Serbian sign language is not visible in the law, and therefore it is hard to finance and organize trainings and education for future translators and personal assistants. Having more people engaged is the only way to increase the standard of quality of the Deaf community. Considering that we all comunicate via language, it is clear how deaf are ostracized from the society.
When it comes to media, there are only several public broadcasters that are considering the needs of the Deaf community, but that is not enough. Deaf should have an equal access to information as the hearing community. Only the National TV (RTS) and a few local TV stations have adapted their program to deaf people, and that is only when it comes to news reports and general meetings. Political campaigns were translated for the first time in 2012. Whereas in Belgium, for example, specialized TV-series which are aimed at providing the hearing community with a better understanding of deaf people and their sign language. That is very important in the process of inclusion.
If there is not enough number of translators, at least there could be some subtitles displayed.
In addition to the fact that they are being denied the right to be well informed, deaf people are extremely discriminated when it comes to emergency cases. Given the fact that they cannot hear or speak, they cannot call emergency services (ambulance, police or fire department). For example, if a person has a heart attack, he or she cannot call the ambulance, but they have to text someone from the hearing community in order to get help. This problem would be easily solved if every emergency service had dispatchers with mobile phones that would communicate to persons in need via sms texts. Let’s take Austria as a good example: the government has provided telephone amplifiers for hearing impaired persons and no telephone charges for deaf persons with a specific telephone set. Aids for communication are possible for people with sensory disabilities.
When it comes to leisure and activites of the deaf community, ms Baranovski said: „Youngsters are not really interested in anything. Some of them participate in a hip-hop dance school and in the mime school we have established. It is amazing to see how they dance to music even tough they cannot hear. They just follow the instructed rythm a teacher gives them through a gesture. We have also organized activities for older people and women, mostly art workshops.“
We have talked to mr Knežević, a former wrestling champion, in order to get more information regarding sport activities within the community. „In the year 2013., in Sofia, there was a Deaflympics (olympic games for the deaf) organized. However, in Serbia, athletes and sportspeople from the Deaf community are not in the same range as the hearing ones, no matter how good they are. For example, we cannot get sport pensions and we have to cover our own costs, which is not the case with the hearing sportspeople. It is implied that expenses are supposed to be covered by the host of the event. According to the Sports Federation of Serbia, deaf athletes have the right to receive a scholarship. But, with no explainations, the grant is reduced by 30%, compared to the one that hearing athletes get.“ – said mr Knežević.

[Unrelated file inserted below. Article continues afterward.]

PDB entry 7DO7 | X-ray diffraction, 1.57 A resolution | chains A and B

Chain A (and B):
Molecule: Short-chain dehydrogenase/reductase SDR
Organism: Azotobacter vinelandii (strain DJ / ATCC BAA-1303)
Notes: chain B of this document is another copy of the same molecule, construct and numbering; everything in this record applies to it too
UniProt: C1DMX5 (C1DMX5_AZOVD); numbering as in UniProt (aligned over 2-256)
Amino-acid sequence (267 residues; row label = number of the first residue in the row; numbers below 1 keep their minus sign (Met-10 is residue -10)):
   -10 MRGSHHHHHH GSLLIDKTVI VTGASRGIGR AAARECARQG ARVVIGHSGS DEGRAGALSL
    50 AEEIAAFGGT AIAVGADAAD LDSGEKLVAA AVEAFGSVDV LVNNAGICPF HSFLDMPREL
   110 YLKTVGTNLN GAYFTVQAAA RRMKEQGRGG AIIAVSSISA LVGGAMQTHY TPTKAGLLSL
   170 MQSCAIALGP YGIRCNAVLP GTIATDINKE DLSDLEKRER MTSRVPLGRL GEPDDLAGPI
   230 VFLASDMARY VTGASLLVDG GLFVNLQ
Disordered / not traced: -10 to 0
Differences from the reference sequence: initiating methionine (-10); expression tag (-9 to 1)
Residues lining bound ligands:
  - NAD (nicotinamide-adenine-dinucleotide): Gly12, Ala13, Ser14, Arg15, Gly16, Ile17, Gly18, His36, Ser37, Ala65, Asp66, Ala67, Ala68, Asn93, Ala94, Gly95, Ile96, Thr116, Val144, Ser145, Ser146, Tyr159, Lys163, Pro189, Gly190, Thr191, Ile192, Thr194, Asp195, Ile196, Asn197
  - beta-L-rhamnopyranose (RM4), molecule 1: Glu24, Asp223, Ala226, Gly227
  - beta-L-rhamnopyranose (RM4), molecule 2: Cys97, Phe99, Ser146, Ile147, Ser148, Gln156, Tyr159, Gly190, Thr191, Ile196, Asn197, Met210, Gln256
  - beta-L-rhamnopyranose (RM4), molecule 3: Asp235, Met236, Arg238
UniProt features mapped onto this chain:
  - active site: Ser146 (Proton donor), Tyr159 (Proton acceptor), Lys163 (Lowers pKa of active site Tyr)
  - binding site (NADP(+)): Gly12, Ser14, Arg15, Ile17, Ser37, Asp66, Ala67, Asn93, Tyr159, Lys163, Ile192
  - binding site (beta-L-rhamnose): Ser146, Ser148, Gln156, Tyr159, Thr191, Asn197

When it comes to the support of the authorities, mr Knežević says it is just a formal support, which exists only on paper: „Yes, they have offered me free use of sport facilities, such as the swimming pool or the bowling alley. But they said we can use it only at particular time of day, for example at 11 am, which is absurd. How can I arrange people to go to the swimming pool in the middle of a working day, when I myself am working and most of the kids are at school? I find this to be a blank and fake support. In Slovenia or Croatia, there is a better comunication with authorities. They have proved to be more successful in terms of the recognition of the population and obtaining funds.“ The organizations and the government of Lithuania, for example, have been working on the social integration of the disabled since the beginning of the nineties. They have recognized that the possibilities of getting different information through television, conferences, seminars, cultural and sport events will help the deaf to become more informed citizens.
It is important to work continuously in order to make our country a better place for the Deaf community in Serbia. „I cannot say that there is no progress at all, but it is all going very slowly. We need more support, not just from financial point of view. We need to fight in order to break prejudices and help each other.“ – said ms Maglovski.
The vicious circle that Serbia has fallen into shows a lack of will to improve things, from both communities.
„I was really upset to see how frustrated our members feel. Sometimes we even fall into a fight, they say they do not trust us anymore. That hurts me the most, because we are doing the best we can. The problem is in the Serbian institutions. The system creates a certain feeling in us, we feel helpless. Still, we don’t plan on giving up.” – said ms Baranovski.
There are numerous problems regarding the situation of Deaf community in Serbia. Novi Sad is just an example of the seriousness of the problem. A lot of work needs to be done in order to meet European standards. The first step towards the improvement would be solving the status of the sign language in the country, making it visible in the law.